As a couple who got married a little later in life, Rob and I knew that we wanted to start trying for a family right away. I spoke with my doctor and she said that she usually gave couples a year to get pregnant on their own, but since I was 35 and Rob was 38, she wanted us to come back in six months if we were not pregnant before then.

Maybe I was not meant to get pregnant. Was a family not part of God’s plan for me? I could not imagine Rob and me living the rest of our lives together without children. At that point, I had been teaching elementary school for sixteen years and loved my students, but my heart was desperate for a child of my own.

After a failed round of IUI in July 2014, our doctor asked what direction we wanted to go. IVF was not really in our budget, especially after the cost of the previous fertility treatments… However, our doctor said there was a study for a medication for women 35 years and older, who had a history of not getting pregnant by other means. The cost was a fraction of what we would have normally paid for IVF. It seemed to be the direct we were called, so we signed up immediately. This allowed us to create eight embryos.

Very soon after the first transfer of two embryos, we were excited but we did not want to get our hopes up. When we got the call in October 2014 that we were pregnant, we were ecstatic! In early November, the doctor confirmed that both embryos were growing and we had twins. Soon after Christmas, we were overjoyed to learn that we had one girl and one boy.

A few years later, our clinic contacted us about our five remaining embryos, asking us to make a decision regarding what we wanted to with them. Rob and I determined that our twins were enough. No more transfers. No more babies.

Since we were not going to use the embryos, there did not seem to be a good reason for paying the fee to keep them frozen. I had a couple of friends who had discarded their embryos, and although I did not judge them for their choices, it did not seem the right decision for us. Holding my precious twins, knowing that I had been so blessed, how could I destroy the beginnings of more beautiful babies?

I simply could not. We had to place the embryos for adoption.

In September 2017, we finished all of the requirements for donating the embryos. My heart was broken. I was giving away pieces of Rob and me, pieces that I wanted! When we were quickly matched with an adopting family, I was surprised to find that my sadness was replaced by a deep sense of peace. I knew to the core of my soul that they were meant to be the parents of these babies. Through our correspondence, I could feel the love that they had to give not only their future babies, but my family as well.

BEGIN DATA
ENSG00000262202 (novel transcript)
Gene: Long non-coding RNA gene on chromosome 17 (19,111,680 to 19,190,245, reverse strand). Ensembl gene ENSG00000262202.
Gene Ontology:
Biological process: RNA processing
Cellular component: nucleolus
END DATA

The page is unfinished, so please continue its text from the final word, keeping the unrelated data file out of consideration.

They were not taking my family away from me. They were the parents that were meant to raise these children. Rob and I were blessed to be a part of their miracle.

Six months after the adoptive family accepted the embryos, we experienced a miracle of our own: I seemed to have caught a terrible stomach bug. I was exhausted, nauseated, and miserable. Luckily, yet strangely, no one else in our family seemed afflicted… After days of unpleasant symptoms, I discovered that I did not have a virus in my belly. I had a baby!

In December 2018, we gave birth to a healthy, beautiful baby girl. Rob quickly changed his tune from, “I don’t want another baby,” to “How did we ever think our family was complete without her?”

Meanwhile, our adoptive family struggled through miscarriages… My friends, family, and I prayed, begging God to bless them with a baby to love. I worried that the pain would be too much and they would give up on their dream of parenthood.

The month of my twins’ fifth birthday, we learned that they were transferring the two remaining embryos. This was it. If Rob and I were to be a part of their miracle, there were no more chances…

Their son Calvin was born in January 2020. I received a lovely gift necklace with two tiny pendants, one engraved with his birthday and the other with a snowflake. Although I never held Calvin in my womb or in my arms, we will forever hold him in our hearts. We are forever grateful that he was born into our adopting family for all of us to love.

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